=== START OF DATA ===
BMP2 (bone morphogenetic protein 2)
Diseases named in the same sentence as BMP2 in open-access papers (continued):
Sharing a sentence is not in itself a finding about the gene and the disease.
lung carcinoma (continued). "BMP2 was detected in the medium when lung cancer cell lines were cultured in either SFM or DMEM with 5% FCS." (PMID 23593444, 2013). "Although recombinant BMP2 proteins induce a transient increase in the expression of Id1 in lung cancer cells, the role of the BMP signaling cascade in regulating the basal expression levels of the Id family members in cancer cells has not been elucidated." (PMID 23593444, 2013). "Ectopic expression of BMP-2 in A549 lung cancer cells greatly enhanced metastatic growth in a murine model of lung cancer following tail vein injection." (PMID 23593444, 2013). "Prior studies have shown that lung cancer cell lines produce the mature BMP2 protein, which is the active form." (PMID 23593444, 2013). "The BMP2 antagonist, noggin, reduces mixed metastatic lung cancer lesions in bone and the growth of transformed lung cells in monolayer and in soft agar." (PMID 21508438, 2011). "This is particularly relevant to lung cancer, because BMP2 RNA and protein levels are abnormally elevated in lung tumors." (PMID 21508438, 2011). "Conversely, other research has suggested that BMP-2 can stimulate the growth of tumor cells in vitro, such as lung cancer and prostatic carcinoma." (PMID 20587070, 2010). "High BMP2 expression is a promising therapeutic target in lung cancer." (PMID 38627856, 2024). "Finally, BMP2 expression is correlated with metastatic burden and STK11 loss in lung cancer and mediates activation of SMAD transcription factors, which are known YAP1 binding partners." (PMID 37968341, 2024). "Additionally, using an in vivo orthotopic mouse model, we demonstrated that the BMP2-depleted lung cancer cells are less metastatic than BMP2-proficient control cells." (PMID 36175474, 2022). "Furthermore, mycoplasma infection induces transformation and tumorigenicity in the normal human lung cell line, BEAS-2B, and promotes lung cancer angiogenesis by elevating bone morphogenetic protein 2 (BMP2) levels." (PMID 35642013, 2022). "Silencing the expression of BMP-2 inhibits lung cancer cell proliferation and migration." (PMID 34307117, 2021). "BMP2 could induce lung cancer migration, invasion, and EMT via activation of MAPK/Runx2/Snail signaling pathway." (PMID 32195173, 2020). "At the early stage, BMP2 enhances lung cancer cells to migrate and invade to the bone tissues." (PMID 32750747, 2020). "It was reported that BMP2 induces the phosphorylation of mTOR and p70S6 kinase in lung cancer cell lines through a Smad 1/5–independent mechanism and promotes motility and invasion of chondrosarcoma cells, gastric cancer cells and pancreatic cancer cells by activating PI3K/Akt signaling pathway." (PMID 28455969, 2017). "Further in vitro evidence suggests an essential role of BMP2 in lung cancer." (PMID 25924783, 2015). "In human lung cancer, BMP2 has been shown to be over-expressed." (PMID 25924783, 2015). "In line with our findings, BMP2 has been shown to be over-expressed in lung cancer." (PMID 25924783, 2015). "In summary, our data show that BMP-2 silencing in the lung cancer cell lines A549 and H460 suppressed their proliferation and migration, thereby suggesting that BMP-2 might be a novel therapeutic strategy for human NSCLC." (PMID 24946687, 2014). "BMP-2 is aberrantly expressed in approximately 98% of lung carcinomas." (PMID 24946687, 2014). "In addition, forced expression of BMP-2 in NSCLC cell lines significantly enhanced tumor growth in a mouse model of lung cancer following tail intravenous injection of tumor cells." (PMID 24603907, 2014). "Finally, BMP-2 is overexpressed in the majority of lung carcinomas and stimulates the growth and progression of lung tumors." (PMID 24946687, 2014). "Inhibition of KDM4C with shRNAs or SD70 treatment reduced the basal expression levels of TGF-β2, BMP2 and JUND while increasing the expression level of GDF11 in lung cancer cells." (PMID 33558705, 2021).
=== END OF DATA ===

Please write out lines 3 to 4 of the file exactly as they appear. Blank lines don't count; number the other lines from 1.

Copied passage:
Sharing a sentence is not in itself a finding about the gene and the disease.
lung carcinoma (continued). "BMP2 was detected in the medium when lung cancer cell lines were cultured in either SFM or DMEM with 5% FCS." (PMID 23593444, 2013). "Although recombinant BMP2 proteins induce a transient increase in the expression of Id1 in lung cancer cells, the role of the BMP signaling cascade in regulating the basal expression levels of the Id family members in cancer cells has not been elucidated." (PMID 23593444, 2013). "Ectopic expression of BMP-2 in A549 lung cancer cells greatly enhanced metastatic growth in a murine model of lung cancer following tail vein injection." (PMID 23593444, 2013). "Prior studies have shown that lung cancer cell lines produce the mature BMP2 protein, which is the active form." (PMID 23593444, 2013). "The BMP2 antagonist, noggin, reduces mixed metastatic lung cancer lesions in bone and the growth of transformed lung cells in monolayer and in soft agar." (PMID 21508438, 2011). "This is particularly relevant to lung cancer, because BMP2 RNA and protein levels are abnormally elevated in lung tumors." (PMID 21508438, 2011). "Conversely, other research has suggested that BMP-2 can stimulate the growth of tumor cells in vitro, such as lung cancer and prostatic carcinoma." (PMID 20587070, 2010). "High BMP2 expression is a promising therapeutic target in lung cancer." (PMID 38627856, 2024). "Finally, BMP2 expression is correlated with metastatic burden and STK11 loss in lung cancer and mediates activation of SMAD transcription factors, which are known YAP1 binding partners." (PMID 37968341, 2024). "Additionally, using an in vivo orthotopic mouse model, we demonstrated that the BMP2-depleted lung cancer cells are less metastatic than BMP2-proficient control cells." (PMID 36175474, 2022). "Furthermore, mycoplasma infection induces transformation and tumorigenicity in the normal human lung cell line, BEAS-2B, and promotes lung cancer angiogenesis by elevating bone morphogenetic protein 2 (BMP2) levels." (PMID 35642013, 2022). "Silencing the expression of BMP-2 inhibits lung cancer cell proliferation and migration." (PMID 34307117, 2021). "BMP2 could induce lung cancer migration, invasion, and EMT via activation of MAPK/Runx2/Snail signaling pathway." (PMID 32195173, 2020). "At the early stage, BMP2 enhances lung cancer cells to migrate and invade to the bone tissues." (PMID 32750747, 2020). "It was reported that BMP2 induces the phosphorylation of mTOR and p70S6 kinase in lung cancer cell lines through a Smad 1/5–independent mechanism and promotes motility and invasion of chondrosarcoma cells, gastric cancer cells and pancreatic cancer cells by activating PI3K/Akt signaling pathway." (PMID 28455969, 2017). "Further in vitro evidence suggests an essential role of BMP2 in lung cancer." (PMID 25924783, 2015). "In human lung cancer, BMP2 has been shown to be over-expressed." (PMID 25924783, 2015). "In line with our findings, BMP2 has been shown to be over-expressed in lung cancer." (PMID 25924783, 2015). "In summary, our data show that BMP-2 silencing in the lung cancer cell lines A549 and H460 suppressed their proliferation and migration, thereby suggesting that BMP-2 might be a novel therapeutic strategy for human NSCLC." (PMID 24946687, 2014). "BMP-2 is aberrantly expressed in approximately 98% of lung carcinomas." (PMID 24946687, 2014). "In addition, forced expression of BMP-2 in NSCLC cell lines significantly enhanced tumor growth in a mouse model of lung cancer following tail intravenous injection of tumor cells." (PMID 24603907, 2014). "Finally, BMP-2 is overexpressed in the majority of lung carcinomas and stimulates the growth and progression of lung tumors." (PMID 24946687, 2014). "Inhibition of KDM4C with shRNAs or SD70 treatment reduced the basal expression levels of TGF-β2, BMP2 and JUND while increasing the expression level of GDF11 in lung cancer cells." (PMID 33558705, 2021).